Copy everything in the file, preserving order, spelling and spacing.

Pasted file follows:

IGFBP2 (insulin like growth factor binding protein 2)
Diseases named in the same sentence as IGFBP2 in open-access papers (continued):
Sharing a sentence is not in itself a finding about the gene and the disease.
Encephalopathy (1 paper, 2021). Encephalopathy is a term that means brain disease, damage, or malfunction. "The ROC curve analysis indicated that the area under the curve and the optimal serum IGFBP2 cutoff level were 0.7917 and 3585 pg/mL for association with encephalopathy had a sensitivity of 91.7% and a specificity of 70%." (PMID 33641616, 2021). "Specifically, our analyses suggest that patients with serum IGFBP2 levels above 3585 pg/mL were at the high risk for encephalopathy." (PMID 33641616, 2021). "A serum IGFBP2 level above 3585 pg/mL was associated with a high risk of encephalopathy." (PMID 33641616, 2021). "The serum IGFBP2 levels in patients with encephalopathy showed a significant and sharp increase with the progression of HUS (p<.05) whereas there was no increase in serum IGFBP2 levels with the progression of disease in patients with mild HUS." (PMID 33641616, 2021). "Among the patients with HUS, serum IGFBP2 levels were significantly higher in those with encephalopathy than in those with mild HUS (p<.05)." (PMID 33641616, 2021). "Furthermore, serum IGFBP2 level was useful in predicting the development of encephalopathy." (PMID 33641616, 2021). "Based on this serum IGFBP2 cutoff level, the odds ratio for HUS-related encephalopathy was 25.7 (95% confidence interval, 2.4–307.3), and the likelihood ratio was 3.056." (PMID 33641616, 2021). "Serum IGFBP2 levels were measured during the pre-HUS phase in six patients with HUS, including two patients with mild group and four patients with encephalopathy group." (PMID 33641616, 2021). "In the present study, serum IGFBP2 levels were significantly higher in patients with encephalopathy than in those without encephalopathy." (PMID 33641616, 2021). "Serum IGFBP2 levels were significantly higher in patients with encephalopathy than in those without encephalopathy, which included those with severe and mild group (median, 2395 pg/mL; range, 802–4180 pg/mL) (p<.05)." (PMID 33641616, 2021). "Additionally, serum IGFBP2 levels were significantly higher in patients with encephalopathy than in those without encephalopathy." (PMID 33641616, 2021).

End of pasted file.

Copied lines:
IGFBP2 (insulin like growth factor binding protein 2)
Diseases named in the same sentence as IGFBP2 in open-access papers (continued):
Sharing a sentence is not in itself a finding about the gene and the disease.
Encephalopathy (1 paper, 2021). Encephalopathy is a term that means brain disease, damage, or malfunction. "The ROC curve analysis indicated that the area under the curve and the optimal serum IGFBP2 cutoff level were 0.7917 and 3585 pg/mL for association with encephalopathy had a sensitivity of 91.7% and a specificity of 70%." (PMID 33641616, 2021). "Specifically, our analyses suggest that patients with serum IGFBP2 levels above 3585 pg/mL were at the high risk for encephalopathy." (PMID 33641616, 2021). "A serum IGFBP2 level above 3585 pg/mL was associated with a high risk of encephalopathy." (PMID 33641616, 2021). "The serum IGFBP2 levels in patients with encephalopathy showed a significant and sharp increase with the progression of HUS (p<.05) whereas there was no increase in serum IGFBP2 levels with the progression of disease in patients with mild HUS." (PMID 33641616, 2021). "Among the patients with HUS, serum IGFBP2 levels were significantly higher in those with encephalopathy than in those with mild HUS (p<.05)." (PMID 33641616, 2021). "Furthermore, serum IGFBP2 level was useful in predicting the development of encephalopathy." (PMID 33641616, 2021). "Based on this serum IGFBP2 cutoff level, the odds ratio for HUS-related encephalopathy was 25.7 (95% confidence interval, 2.4–307.3), and the likelihood ratio was 3.056." (PMID 33641616, 2021). "Serum IGFBP2 levels were measured during the pre-HUS phase in six patients with HUS, including two patients with mild group and four patients with encephalopathy group." (PMID 33641616, 2021). "In the present study, serum IGFBP2 levels were significantly higher in patients with encephalopathy than in those without encephalopathy." (PMID 33641616, 2021). "Serum IGFBP2 levels were significantly higher in patients with encephalopathy than in those without encephalopathy, which included those with severe and mild group (median, 2395 pg/mL; range, 802–4180 pg/mL) (p<.05)." (PMID 33641616, 2021). "Additionally, serum IGFBP2 levels were significantly higher in patients with encephalopathy than in those without encephalopathy." (PMID 33641616, 2021).